The City prepared the Nanaimo Transportation Master Plan in 2014. The master plan recommended the City's growth be managed by supporting a shift from automobile to sustainable modes of transportation, including walking, cycling and transit, collectively referred to as active transportation.
Since 2014, the City identified the need to focus on implementing active transportation policy and create the Active and Sustainable Transportation Plan. The Transportation Plan measured active transportation usage: confirmed the wants and needs of the community for walking, cycling, and transit connections, and formulated an implementation strategy. Coordinating the development of the Transportation Plan with the Parks, Recreation, and Culture Plan, and the Cultural Plan for a Creative Nanaimo will help the City to integrate mobility networks with parks and recreation facilities, and identify creative opportunities for public realm enhancements.
The Transportation Plan also includes a strategy to support mobility for people of all ages and abilities as the City transitions from its current transportation network to a future network fostering active transportation. Additionally, the Transportation Plan includes a component of public education to provide residents with tools to age in place, offsetting the need for significant capital infrastructure investments.
Climate Action Plan
The City developed the Climate Action Plan in 2012 to address climate change by focusing on land use and transportation, buildings, energy systems, and solid waste. Since the City developed the Action Plan, the global awareness and understanding of climate change has increased significantly. To reflect the urgency of the issue, Council declared a climate emergency in 2019.
By updating the Action Plan, the City has an opportunity to review its commitments to climate change generally, and specifically to reflect the target goals of the latest Intergovernmental Panel on Climate Change limiting global warming to 1.5 degrees Celsius.
Economic Development Strategy
Economic Health is one of the key pillars in the City's strategic plan. Economic development is the process of "creating wealth" through the mobilization of financial, physical, human and natural resources to improve the tax base and the quality of life in an area. It is about creating a vibrant, resilient and sustainable local economy that is inclusive of all persons that live, work, do business in, or receive services from our city.
The City completed Nanaimo's current Economic Development Strategy and Investment Readiness Assessment inventory in 2011. The strategy identified four key objectives and various actions items to increase Nanaimo's competitiveness and prosperity. This strategy is now nine years old, and the economic landscape both locally and globally has changed significantly.
City Council has expressed an interest in increasing economic development resources and recently committed to developing a new Economic Development Strategy in partnership with a number of non-profit partners in the community, such as Community Futures, Chamber of Commerce, Innovation Island, and the Mid-Island Business Initiative.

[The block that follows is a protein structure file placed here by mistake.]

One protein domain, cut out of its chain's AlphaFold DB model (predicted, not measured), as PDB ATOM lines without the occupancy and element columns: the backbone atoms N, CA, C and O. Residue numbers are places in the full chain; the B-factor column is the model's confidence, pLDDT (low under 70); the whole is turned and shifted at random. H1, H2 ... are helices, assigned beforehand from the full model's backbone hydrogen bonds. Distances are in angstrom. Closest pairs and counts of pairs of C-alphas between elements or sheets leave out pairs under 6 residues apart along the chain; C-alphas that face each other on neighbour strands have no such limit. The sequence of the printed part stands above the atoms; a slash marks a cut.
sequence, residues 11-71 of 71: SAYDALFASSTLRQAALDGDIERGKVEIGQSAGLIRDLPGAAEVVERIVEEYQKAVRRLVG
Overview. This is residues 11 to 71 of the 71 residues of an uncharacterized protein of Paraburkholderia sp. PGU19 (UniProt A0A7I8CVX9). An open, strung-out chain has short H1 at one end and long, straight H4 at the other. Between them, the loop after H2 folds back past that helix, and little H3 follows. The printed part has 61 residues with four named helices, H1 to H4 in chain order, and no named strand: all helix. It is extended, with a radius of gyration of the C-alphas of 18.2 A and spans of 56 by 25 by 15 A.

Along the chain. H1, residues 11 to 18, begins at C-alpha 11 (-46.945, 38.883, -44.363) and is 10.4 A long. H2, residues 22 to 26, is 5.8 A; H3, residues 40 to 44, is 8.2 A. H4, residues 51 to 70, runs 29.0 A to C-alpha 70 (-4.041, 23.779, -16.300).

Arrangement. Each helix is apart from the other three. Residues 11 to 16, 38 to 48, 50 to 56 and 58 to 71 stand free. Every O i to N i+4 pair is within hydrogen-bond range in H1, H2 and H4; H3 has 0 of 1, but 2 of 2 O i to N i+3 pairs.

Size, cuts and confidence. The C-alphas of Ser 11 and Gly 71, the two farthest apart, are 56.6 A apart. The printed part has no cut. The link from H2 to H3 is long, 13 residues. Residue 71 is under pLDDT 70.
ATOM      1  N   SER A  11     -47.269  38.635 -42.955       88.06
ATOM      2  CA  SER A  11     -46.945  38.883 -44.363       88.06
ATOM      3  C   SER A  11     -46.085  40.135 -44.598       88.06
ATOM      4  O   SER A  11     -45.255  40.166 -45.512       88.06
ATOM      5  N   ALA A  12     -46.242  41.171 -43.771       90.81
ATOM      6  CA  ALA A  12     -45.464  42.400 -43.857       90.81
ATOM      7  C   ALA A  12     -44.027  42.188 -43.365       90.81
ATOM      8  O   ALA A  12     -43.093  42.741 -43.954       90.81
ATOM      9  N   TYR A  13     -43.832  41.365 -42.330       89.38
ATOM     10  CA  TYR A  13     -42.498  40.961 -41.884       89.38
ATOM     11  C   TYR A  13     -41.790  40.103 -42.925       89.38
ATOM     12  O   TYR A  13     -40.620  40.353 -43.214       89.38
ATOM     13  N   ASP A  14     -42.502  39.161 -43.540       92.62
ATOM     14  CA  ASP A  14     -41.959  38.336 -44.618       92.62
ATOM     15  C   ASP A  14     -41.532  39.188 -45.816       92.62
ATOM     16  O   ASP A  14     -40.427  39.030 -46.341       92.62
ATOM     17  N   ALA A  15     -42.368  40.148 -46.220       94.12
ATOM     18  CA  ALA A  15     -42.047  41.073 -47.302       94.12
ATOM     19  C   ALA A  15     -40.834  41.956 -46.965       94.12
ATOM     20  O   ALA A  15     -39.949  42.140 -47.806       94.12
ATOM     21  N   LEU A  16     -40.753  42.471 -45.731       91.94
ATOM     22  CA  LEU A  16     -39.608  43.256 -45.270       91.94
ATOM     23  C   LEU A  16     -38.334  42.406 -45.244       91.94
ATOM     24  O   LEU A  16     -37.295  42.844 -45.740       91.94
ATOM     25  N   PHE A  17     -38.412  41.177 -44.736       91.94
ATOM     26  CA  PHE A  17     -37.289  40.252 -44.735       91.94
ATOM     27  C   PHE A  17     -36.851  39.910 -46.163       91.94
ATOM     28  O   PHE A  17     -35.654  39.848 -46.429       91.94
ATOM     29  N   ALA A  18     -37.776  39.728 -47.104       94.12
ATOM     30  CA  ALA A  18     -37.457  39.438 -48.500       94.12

Defining an economic development vision and specific goals that align with the City's strategic priorities is vital for informing economic development work plans for the next five years. An economic development strategy will help guide the collective efforts of the City, local organizations, businesses, and citizens to build a stronger local economy. The Strategy will ensure efficient and effective use of resources and help reduce duplication with partners.
Water Supply Strategic Plan
Nanaimo's 2007 Water Supply Strategic Plan provides a 50-year vision for the city's drinking water. Aligning with the Official Community Plan's vision of viability, environmental protection and sustainable management, the Strategic Plan espouses three fundamental goals:
- Provide safe drinking water
- Ensure a sustainable water supply
- Provide cost-effective water delivery
Major cornerstones of the 2007 Water Supply Strategic Plan include:
- Begin planning for a water treatment plant in response to evolving regulations;
- Begin planning to augment the supply (build a new dam) to be ready for 2020;
- Continue building out a capital plan to ensure long-term viability and robustness of the supply;
- Recognize water as a shared resource, including the environment and other communities
Since 2007, the City constructed over $100 million in water supply infrastructure, including the flagship water treatment plant, reservoirs, pipe lines, and pump stations. The system is poised to serve the community for the coming decades.
Notably, the City now consumes the same amount of water annually as it did in the mid-1990s, despite population growth of 25,000. Reduced water consumption has delayed the need to construct a $100 million dam by at least a decade and a half; however, climate change is accelerating the need for expanding the city's water supply.
With a focus on sustainable service delivery, the City's water supply system continues to be robust; drinking water is managed through strategic and long-term planning. It deserves continued careful management and attention by the entire community. Including the Water Supply Strategic Plan in the 2020 strategic policy process will keep water resource management coherent across the organization, and drinking water prominent in the community.